How to “Buy Dips” and “Sell Rallies” by Sam Eder

When I talk to the ex-bank traders I work with, they will often refer to the market being in “buy the dip” or “sell the rally” mode.

This is an old timey bank trader way of describing the current market type.

But if the market is in one of these modes, how do you actually “buy the dip” or “sell the rally”?

There are a few methods you can choose.

First, a little bit of context.

Do your big picture analysis first

If you apply these methods to any old currency pair at any old time, your performance will be inconsistent at best.

I know. I spent ages trying to buy dips and sell rallies without considering the market type and ignoring the fundamentals. It was a great way to get my account chopped to bits.

Instead, it’s better to establish a macro view and determine the market type as either bullish or bearish, and have conviction that the currency is going to go a certain direction.

For example, you might believe that the USDCAD is going to rocket higher because the Canadian economy is affected by a troubled oil industry, and a very bubbly housing market.

You would then wait for the daily chart to commence an uptrend. Only then do you look to buy dips. If you are extra good, you will wait for a fundamental catalyst to have triggered the move – further increasing the probability that your “buy the pull-back strategy” will be a winner.

Once you have a strong view about a trade like this, you can use these techniques to get in on some nice trends.

Pick a retracement level

One way to buy a dip (or sell a rally) is to pick a price that you would like the move to retrace to before you enter. This could be a big figure number, a previous support or resistance level, or a percentage retracement such as a fib level.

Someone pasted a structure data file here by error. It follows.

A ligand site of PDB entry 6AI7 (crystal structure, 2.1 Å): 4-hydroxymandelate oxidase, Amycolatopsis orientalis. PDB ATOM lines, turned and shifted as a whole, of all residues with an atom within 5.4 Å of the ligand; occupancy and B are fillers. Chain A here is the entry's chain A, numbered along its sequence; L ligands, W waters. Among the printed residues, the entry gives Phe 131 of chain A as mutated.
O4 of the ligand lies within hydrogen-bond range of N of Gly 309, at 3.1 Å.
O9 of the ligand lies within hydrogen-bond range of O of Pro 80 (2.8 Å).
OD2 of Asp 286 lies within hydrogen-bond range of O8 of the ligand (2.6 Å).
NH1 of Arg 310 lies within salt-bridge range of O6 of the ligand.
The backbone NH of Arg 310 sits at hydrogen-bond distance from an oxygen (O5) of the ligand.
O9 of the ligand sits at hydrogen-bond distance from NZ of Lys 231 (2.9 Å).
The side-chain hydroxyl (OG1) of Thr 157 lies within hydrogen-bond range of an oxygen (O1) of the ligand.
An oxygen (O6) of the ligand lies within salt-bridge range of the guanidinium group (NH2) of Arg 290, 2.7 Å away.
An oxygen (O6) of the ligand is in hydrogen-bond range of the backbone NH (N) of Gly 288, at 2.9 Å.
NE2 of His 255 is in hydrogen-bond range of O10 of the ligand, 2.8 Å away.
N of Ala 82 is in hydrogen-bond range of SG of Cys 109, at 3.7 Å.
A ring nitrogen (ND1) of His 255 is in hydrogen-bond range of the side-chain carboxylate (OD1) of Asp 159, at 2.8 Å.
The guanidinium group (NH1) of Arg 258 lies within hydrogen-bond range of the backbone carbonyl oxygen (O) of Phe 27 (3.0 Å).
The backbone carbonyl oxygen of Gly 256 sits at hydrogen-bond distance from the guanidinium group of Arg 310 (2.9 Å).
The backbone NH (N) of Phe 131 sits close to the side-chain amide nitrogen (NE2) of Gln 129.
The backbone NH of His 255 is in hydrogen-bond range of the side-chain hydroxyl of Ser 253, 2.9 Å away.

For some traders, it might simply be a level they are happy to own the currency pair at. Once the price hits that level, they simply enter the trade. Often, this would be done using a limit order.

The disadvantage of this method is that sometime the retracement will end up being much deeper than your level and you will get stopped out.

Pick your moving average speed

A moving average crossover is a good way to enter on a retracement. You wait for moving average to cross against the trend, and then when it crosses again in the direction of the trend you enter.

You can adjust your moving average to the velocity of the trend you are in. If it is a slow moving trend, you would have a longer set of moving averages. If the trend is fast, you will need a shorter set of moving averages – otherwise you might not get any pullback.

In addition, going down to a lower time-frame chart and looking for a moving average cross can help too. Finally, if you offset the moving averages slightly, it can be helpful too.

Here is a shorter term moving average set:

And a longer term one:

This method works well as you are buying with a bit of momentum in your favour, which is helpful in indicating if and when the sell-off has exhausted itself. The disadvantage compared to picking a level is that often you will get in a little bit later than if you had picked a good level.

Perhaps this is the simpler option, whereas picking a level will suit more experienced traders.

My favourite: Candlesticks

My favoured method of buying dips and selling rallies is candle sticks.

Simply wait for a pullback, and then an engulfing or pin candle in the direction of your trade, and enter on the close of the candle.

The reason I like candlesticks is that they tend to let you get onto a move a little earlier than a moving average, and there is often some momentum behind them. They also work if the trend is slow, steady or strong.

In addition they can be applied across a variety of timeframes, meaning I can keep my charting set-up simple (I don’t need to adjust my charts when I switch timeframes).

What about you?

What strategies do you use to “buy a dip” or “sell a rally”?

If you have a method that works well for you, share it below so other traders can benefit from your knowledge.



P.s. We have competition on to win $500 in Forex tools at the moment.

About the Author

Sam Eder is a currency trader and author of the Definitive Guide to Developing a Winning Forex Trading System and the Advanced Forex Course for Smart Traders (get free access). He is a co-owner of Forex Signal Provider FX Renew (Get a FREE 30-day trial). If you like Sam’s writing you can subscribe to his newsletter.

View further posts from Sam in the FX Insights section

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